My dabbling in old quests continues. In fact I found myself a lot more enthused about the idea than I originally thought, and finished off both the Barrens and Stonetalon Mountains yesterday. I didn't discover any new quests in either zone, that is to say that I had done all of them before on some alt or another, just never on my main.
Initially I found myself groaning at the long travel times, and wondered how I ever managed to get other characters through most of these quests back when you didn't get a mount until level forty. The effect was heightened by the fact that I had just completed the Zul'Drak quests on my night elf only two nights ago, which made for a very stark contrast in terms of a sleek gaming experience.
In the end I acclimated quite quickly however, and realised to my great surprise that all that running around actually added something to the experience too. Don't get me wrong, sometimes it did feel pointless and like it was only there to make the quests seem longer than they actually were. Running back and forth between the Crossroads and the Dry Hills three times just to kill a different bunch of harpies each time felt silly. When Kadrak at the Mor'shan Rampart asked me to plant a Horde banner in a cave somewhere in the Stonetalon Mountains, I really wanted to tell him that he had more immediate threats to worry about. And realising after completing Raptor Horns that I had to kill a whole nest of exactly the same mobs for Stolen Silver was annoying.
But for every quest-related frustration like that, there was another situation where the old quest design system actually added something enjoyable to the experience with the way it made quest givers stand around in odd places and forced me run around a lot. For example, having a crazed hermit living in a tent in the middle of nowhere and giving out a single quest may not be the most accessible way of going about these things, but it really does drive home the point that he is a crazed hermit. If he lived conveniently close to a village or people were sending messages to him, he wouldn't really be much of a hermit, would he?
Likewise, a goblin in Ratchet sending you to collect spider eggs in Stonetalon might not make for the most streamlined gaming experience, but you really get a sense that he is a smart entrepreneur who likes to hire other people to do the grunt work for him. If he was already sitting in Windshear Crag himself just to save you running time, he wouldn't appear to be nearly as clever. After all it doesn't take a genius to come up with the idea of picking up what's already right in front of you.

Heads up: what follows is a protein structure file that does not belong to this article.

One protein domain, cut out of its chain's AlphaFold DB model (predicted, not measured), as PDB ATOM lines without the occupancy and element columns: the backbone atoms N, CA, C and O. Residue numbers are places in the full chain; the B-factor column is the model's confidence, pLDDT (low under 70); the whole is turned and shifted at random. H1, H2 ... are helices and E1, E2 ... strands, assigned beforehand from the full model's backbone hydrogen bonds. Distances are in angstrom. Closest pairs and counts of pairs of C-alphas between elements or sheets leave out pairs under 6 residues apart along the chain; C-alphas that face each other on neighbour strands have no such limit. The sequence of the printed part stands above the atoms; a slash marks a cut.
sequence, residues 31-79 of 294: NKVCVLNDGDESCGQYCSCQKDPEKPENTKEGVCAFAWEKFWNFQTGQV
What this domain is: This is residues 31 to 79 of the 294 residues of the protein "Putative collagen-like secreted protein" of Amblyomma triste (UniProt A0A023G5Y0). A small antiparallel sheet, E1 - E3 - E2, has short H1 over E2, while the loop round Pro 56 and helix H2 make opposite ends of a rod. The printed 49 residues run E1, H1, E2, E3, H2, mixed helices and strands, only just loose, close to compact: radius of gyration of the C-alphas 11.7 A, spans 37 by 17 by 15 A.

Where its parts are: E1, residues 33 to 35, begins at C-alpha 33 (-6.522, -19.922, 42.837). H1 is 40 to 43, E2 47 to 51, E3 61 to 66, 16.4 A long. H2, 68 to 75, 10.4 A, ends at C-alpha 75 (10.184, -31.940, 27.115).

Or take this quest: All it does is tell you to go talk to someone else, since the quest giver feels that he's too old to handle the matter, a completely unnecessary step that could have been cut out very easily for the sake of convenience. As it is however, it makes you feel that NPCs are people too, and may simply not always have all the answers you want. There were a lot of quests like that in the Barrens region, with people telling you to ask someone else for help or seek the expertise of someone who lives elsewhere.
This certainly gave me pause and made me realise for the first time just how strangely isolated and completely self-sufficient most "quest hubs" in Outland and Northrend are. No matter what strange discoveries you make, there's almost always someone around who can make sense of it in close proximity. None of this "uh, we should report back to Orgrimmar" stuff, with the notable exception of the Mag'har quest line. I don't know why that is, are we just meant to assume that all the communication happens off-screen? Are the player characters too good to serve as messengers these days? But why? Blizzard still puts in breadcrumb quests to lead you back and forth between different zones, they just happen to be a lot less meaningful in comparison and can almost always be summed up as "go report to Guy McGuyson at [faction outpost], he might have work for you". Why not let us report some more interesting news?
Also, having to travel a lot simply makes things feel more epic. Frodo's journey to Mount Doom wouldn't have been half as interesting if he had already been living right next to it at the start of the story. I know people might argue with this, saying that travel in WoW is just a boring chore and adds nothing, but I suspect that it's simply something that we don't think about consciously most of the time. We know that we're willing to go to great lengths for things that are important to us, so we assume that if someone else asks us to do the same for them, it must be important too.
I thought a decent example of this in the Barrens was the Samophlange quest line. I mean, if you think about it it's just a goblin asking you to steal some gadget from the Venture company, completely trivial. But then he sends you to someone in the northern Barrens to repair it, and that lady then sends you to Orgrimmar, and you get asked to recover a torn manual in a mine, and so on and so forth, and you can't help but feel that this samophlange thing must be quite powerful after a while, because if it wasn't nobody would bother with all this stuff, would they?
I'm also convinced that the real reason that the Crusader Bridenbrad quest line is so popular is not that it tells a touching story, but that it makes you run all over the frikkin place: to Moonglade and into the emerald dream, to Wyrmrest temple, to Outland! If all the remedies that you try to save him had been conveniently available right there in Icecrown it wouldn't have felt half as epic I tell you.
At Loose Ends on the Fantasy Front
10 hours ago